Bottom Line

When it comes to finding images that I can use on my site or elsewhere, Google Image Search is usually one of the last places I look.

The reason is that, when using Google or any search engine, you have to confirm that it’s the image, not just the page, that is licensed and you still have to do additional research to find who to attribute it to complete the license.

It may seem like a small headache and a small price to pay for free use of an image, and indeed it is, but dedicated photography sites, including stock photo sites, eliminate many of those steps. It’s much faster and more accurate to search Morguefile, Wikimedia Commons or even Flickr for open-licensed content then it is to go through Google.

Bing, for its part, is just one step farther back. Though I like the way it puts the filter front and center, perhaps providing a reminder for searchers that they can’t necessarily use all of the images they see in a search, and for enabling a public domain search, the public domain search is limited and those features don’t make up for the poor quality results.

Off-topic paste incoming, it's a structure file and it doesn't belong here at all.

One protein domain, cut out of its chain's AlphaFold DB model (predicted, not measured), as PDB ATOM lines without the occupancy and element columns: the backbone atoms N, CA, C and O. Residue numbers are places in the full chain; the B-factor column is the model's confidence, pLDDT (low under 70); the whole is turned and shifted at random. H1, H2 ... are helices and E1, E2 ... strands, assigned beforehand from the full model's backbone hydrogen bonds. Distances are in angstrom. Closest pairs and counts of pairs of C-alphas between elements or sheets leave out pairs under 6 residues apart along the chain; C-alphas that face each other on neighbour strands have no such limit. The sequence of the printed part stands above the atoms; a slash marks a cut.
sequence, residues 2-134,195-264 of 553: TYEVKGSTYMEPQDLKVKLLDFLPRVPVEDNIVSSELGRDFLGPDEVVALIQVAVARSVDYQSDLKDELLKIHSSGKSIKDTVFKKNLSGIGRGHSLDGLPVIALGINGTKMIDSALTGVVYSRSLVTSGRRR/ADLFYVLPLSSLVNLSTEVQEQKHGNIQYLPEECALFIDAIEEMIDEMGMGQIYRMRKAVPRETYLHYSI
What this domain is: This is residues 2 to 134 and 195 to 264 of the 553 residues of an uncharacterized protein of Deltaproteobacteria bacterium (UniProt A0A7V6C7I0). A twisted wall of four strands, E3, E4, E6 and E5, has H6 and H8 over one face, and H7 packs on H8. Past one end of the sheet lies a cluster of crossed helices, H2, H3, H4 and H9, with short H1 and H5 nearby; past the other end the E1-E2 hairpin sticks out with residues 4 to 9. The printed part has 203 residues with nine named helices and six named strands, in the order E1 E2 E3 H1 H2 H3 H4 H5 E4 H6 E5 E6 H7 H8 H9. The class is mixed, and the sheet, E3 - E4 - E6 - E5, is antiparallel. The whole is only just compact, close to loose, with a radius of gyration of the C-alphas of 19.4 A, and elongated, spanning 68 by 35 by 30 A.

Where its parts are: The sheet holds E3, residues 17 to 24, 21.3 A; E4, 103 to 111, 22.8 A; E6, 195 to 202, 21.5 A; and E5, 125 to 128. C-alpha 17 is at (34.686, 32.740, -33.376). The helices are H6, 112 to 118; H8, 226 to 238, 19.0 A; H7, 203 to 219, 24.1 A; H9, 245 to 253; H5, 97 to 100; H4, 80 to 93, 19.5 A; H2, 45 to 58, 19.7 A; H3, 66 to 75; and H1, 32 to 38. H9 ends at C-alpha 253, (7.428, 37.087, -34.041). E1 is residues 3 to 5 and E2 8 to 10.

In short, Bing’s image search is still far behind Google’s in this area and Google is already far behind other tools that are just faster, easier and safer.

Want to Reuse or Republish this Content?

If you want to feature this article in your site, classroom or elsewhere, just let us know! We usually grant permission within 24 hours.

Click Here to Get Permission for Free